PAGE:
My Trip To Togo

 A Personal Summary by Amanda Temoshek

Last month I took a trip to Togo, West Africa, with Global Partners in Hope. Outside of a high school mission trip to Mexico (20+ years ago), my only international travel has been via cruise boat. My only glimpse of international poverty was from the window of a shuttle driving from the port of call dock to the beach. My real exposure to life outside of the United States, especially in a third-world country, has been little to none.

Since returning from Togo everyone asks about the trip: What was it like? Did I enjoy it? Was it what I expected? What did I learn? My answer: I loved it.DSC01673

Togo was a feast for the senses in many ways. Like nothing I had ever experienced. Fresh mango and pineapple. Street vendors lined every street, selling everything from mattresses to tires to goats and stereos. The rush of motorcycles alongside a beautifully dressed woman, balancing a baby on her back and a basket of fruit on her head. Singing. Drums. Ocean waves. Red dirt roads. Laughter. Shy and curious smiles from children walking on the side of the road. A sweet smell like Moroccan oil wafting in the breeze. Prayer mats pointing toward Mecca. Basenji dogs waiting for scraps. Children the size of my own children, smiling up at me and calling me “Maman” and giggling while practicing English phrases.

Togo is beautiful. To me, it was breathtakingly beautiful.

DSC01743But there is another side to the story. There is breathtaking poverty. And pain. And just like everywhere else, a need for the hope found in Jesus.

Driving downtown through the capital city of Lomé, the streets are filled with young people. Beautiful children and teenagers everywhere. But the troubling reason for this youth and vitality is the fact that the median age in Togo is 19.6. The life expectancy in West Africa is 55. The sad reality is that in a sea of hundreds of faces, I saw very few wrinkled with age. I saw very few backs stooped with years. Very few hands weathered by time.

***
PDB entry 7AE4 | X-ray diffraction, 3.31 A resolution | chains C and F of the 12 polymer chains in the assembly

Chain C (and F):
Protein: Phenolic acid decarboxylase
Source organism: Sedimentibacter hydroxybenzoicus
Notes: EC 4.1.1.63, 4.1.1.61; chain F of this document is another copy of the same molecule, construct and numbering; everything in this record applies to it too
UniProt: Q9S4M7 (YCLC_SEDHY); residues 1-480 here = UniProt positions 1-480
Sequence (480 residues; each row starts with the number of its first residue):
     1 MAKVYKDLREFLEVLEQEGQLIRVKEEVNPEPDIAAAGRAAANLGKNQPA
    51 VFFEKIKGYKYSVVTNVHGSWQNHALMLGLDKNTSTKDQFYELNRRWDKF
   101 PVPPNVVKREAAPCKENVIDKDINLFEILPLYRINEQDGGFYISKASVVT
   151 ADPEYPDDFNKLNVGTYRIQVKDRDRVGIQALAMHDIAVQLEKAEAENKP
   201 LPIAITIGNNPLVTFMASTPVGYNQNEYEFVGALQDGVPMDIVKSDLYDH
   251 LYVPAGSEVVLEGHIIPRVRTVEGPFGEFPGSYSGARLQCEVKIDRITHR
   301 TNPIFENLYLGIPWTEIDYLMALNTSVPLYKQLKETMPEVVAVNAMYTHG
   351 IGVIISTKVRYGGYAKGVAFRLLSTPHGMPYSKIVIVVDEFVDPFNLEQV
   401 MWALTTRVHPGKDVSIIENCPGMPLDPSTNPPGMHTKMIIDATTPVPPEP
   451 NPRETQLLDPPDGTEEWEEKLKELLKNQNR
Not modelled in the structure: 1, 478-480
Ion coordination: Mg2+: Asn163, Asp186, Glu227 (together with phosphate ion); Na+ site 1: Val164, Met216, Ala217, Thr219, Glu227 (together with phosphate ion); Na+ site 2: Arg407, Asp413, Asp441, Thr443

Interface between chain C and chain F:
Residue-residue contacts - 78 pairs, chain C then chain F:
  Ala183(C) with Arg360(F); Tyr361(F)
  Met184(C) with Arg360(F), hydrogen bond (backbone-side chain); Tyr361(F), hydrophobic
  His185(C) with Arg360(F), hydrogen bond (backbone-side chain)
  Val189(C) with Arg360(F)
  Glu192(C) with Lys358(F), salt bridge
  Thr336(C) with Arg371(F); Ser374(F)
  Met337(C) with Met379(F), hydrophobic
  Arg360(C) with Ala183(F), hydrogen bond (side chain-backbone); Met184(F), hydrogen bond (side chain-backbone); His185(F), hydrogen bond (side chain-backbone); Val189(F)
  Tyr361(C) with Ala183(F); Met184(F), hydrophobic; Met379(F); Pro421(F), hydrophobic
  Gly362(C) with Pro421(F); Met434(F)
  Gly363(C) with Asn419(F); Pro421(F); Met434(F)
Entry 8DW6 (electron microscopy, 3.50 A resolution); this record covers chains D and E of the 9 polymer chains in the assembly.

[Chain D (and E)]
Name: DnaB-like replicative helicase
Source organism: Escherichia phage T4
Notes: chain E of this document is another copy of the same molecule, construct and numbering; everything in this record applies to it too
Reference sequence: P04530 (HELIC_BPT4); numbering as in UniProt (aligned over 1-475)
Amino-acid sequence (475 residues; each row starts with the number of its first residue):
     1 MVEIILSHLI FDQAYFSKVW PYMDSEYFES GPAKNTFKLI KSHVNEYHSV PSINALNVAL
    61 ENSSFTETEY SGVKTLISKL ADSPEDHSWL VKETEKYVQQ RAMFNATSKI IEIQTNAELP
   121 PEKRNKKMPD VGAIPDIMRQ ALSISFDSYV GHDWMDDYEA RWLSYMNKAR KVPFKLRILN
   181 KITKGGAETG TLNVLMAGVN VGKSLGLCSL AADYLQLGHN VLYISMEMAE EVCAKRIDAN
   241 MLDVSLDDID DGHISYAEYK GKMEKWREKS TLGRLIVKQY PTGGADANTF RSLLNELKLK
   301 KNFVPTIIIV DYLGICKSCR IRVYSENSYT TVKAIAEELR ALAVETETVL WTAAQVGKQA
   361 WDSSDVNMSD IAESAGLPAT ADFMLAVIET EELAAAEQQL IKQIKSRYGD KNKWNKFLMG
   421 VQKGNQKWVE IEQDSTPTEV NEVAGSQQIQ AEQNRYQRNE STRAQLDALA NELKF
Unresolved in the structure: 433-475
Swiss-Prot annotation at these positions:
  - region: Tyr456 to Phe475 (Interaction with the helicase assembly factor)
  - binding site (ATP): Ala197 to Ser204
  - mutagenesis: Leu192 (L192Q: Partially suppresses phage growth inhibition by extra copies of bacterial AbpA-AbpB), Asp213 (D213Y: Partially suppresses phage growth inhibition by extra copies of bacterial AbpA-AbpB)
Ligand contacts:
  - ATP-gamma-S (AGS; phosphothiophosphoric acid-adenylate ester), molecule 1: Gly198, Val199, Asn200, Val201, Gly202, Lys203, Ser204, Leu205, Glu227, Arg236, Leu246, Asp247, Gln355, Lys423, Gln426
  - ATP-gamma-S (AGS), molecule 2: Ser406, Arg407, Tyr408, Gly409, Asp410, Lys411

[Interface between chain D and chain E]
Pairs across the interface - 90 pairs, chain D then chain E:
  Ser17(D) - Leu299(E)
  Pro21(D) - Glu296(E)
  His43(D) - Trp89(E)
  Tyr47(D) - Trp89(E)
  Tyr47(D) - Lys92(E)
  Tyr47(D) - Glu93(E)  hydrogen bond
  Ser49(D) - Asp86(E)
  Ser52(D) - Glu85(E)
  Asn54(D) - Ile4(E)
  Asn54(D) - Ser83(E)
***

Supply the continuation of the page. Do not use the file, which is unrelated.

In West Africa, the complexities and burden of poverty and health issues are just as breathtaking as the beauty. High infant and maternal mortality rates. Lack of clean drinking water. Lack of basic health care and health education. Lack of medical care providers.

The thing I learned most in Togo was how little I know or understand about the complexity of world poverty. And for me, how it is much easier to sit home and lament about poverty and discuss philosophical theories on how to solve it, than to actually do anything. To just discuss politics and injustice, rather than get my hands dirty. To ponder solving world crisis DSC01746from my air-conditioned living room.

But Jesus didn’t call us to solve the world’s poverty. He didn’t ask me to take on the world. Jesus called me to feed the hungry and care for the sick. Jesus called me to love others. Jesus called me to help the widows and orphans.

In visiting Togo with GPiH, I see quite clearly that no, we are not going to solve poverty in West Africa. No, we are not going to save every sick child or hemorrhaging mother. But we will save many. We will provide sustainable health care and clean water wells to serve thousands of people. We will help widows and orphans. We can share the Gospel with those who have never heard it. We can improve the infant and maternal morality rates. We can show Jesus’ love in a real, meaningful way.

Ask me about my trip to Togo and I will tell you I loved it. It is a beautiful country. And through the work GPiH is doing, I know I can leave a small footprint of good in the red dirt roads. But even more so, I now know that Togo changed me…for the better.

If you would like jump on board and financially support GPiH’s efforts in Togo, click here.

By |2016-10-25T19:35:48+00:00July 28th, 2016|Current News, Medical Work, Togo News, Water|1 Comment

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  1. Minimalism September 30, 2016 at 11:59 am - Reply

    […] With my new job I traveled to West Africa this summer. They don’t have access to clean water.  Or basic medical care.  Or electricity.  And yet they are singing and dancing and smiling.  Bottom-line, these people are happy with so little and I’m usually complaining though I have too much stuff.  And $1 in the U.S. = $500+ in Togo, West Africa.  My money is much better spent on something that can save a child’s life than on the latest dust-gathering pretty knick-knack for my shelf.  For more about my trip, click here. […]

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